And finally there is Billy (Douglas), the one in the group who turned out more than OK. He has a Malibu beach house, a personal assistant and a fiancée half his age. Can this Vegas trip help him ditch his sexy fiancée and find a woman his own age? Yes, it can. But should it? Really, should it? This is Vegas after all. Eh, OK, here’s your hint: The lovely 60-year-old Mary Steenburgen has a starring role as a lounge singer at Binion’s.

The Vegas Fairy Tale offers a three-part fantasy: gambling, babes and partying. As a pretty classic example of the genre, Last Vegas indulges all of them. Together, these three prongs of the Vegas fantasy unite to provide absolute escape from tourists’ pathetic quotidian lives back home. But can we as a city cash the check that these films are writing?

The first and most important part of the Vegas Fairy Tale is winning big. See Vegas Vacation for precedent in which the underage son Rusty Griswold becomes a high-roller complete with a hot tub full of hot chicks. In Last Vegas, no big spoiler alert,  Freeman’s character turns a $15,000 retirement into more than $100,000. With the winnings comes a staggering comped suite at Aria and a personal VIP host to attend to the four friends’ every whim. Tourists, on behalf of the Las Vegas economy, I entreat you to try this little gambling trick yourselves.

With big winnings, a sick suite and a personal servant, De Niro, Freeman, Kline and Douglas (nobody is thinking of them as their characters’ names) are ready to live out the rest of the Vegas Fairy Tale in style. The rest being babes and partying, which when done correctly produces a general sense of being superior to everybody else. (How is that feeling expandable to the scale of all Vegas tourists? If everybody is better than everybody else, then who is everybody else better than? It’s the paradox that produced bottle service.)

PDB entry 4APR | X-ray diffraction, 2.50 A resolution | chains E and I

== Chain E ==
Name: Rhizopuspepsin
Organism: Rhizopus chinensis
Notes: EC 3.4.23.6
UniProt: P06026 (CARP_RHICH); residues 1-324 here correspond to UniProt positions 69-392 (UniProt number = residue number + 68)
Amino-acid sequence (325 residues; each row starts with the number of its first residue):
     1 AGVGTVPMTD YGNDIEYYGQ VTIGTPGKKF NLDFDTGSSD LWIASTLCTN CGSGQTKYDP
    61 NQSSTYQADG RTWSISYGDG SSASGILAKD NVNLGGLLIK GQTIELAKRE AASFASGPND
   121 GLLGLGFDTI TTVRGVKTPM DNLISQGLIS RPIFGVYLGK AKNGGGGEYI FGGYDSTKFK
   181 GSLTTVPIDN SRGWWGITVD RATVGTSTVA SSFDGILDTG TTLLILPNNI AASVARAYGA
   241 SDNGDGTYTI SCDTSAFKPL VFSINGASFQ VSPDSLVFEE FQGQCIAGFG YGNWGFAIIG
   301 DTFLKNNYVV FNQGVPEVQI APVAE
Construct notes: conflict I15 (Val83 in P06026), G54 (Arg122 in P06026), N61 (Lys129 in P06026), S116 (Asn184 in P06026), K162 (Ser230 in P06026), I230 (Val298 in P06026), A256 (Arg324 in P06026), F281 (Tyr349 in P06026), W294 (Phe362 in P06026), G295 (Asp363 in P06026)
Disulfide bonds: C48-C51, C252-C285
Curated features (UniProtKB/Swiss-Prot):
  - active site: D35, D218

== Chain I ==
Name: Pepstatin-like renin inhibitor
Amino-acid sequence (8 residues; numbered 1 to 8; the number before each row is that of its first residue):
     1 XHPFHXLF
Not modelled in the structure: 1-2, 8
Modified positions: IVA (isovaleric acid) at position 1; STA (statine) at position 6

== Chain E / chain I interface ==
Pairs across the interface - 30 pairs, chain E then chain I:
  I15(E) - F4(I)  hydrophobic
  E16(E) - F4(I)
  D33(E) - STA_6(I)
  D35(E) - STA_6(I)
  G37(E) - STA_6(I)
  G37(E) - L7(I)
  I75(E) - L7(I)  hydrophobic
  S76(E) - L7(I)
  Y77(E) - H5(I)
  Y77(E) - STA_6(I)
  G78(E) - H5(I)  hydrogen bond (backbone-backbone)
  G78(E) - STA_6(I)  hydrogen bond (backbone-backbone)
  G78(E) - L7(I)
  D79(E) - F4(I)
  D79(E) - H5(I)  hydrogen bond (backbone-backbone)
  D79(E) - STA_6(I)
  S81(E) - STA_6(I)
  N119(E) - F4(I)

The sexy lady aspect naturally has a strong precedent in other Vegas films. There’s Swingers’ willing cocktail waitresses, The Hangover’s marriageable stripper and Leaving Las Vegas’ empathetic hooker. In Last Vegas, the hot babes fall into two categories: girls that are our fellows’ age and girls that are way younger. Since it’s a Vegas fantasy, our fellows get both.

Last Vegas

In cinema, Vegas embodies bucks, babes and booze: (clockwise from top left) Vegas Vacation, The Hangover’s strip tease, Swingers, Fear and Loathing in Las Vegas, Last Vegas’ pool party and roller coaster ride and The Hangover’s table games.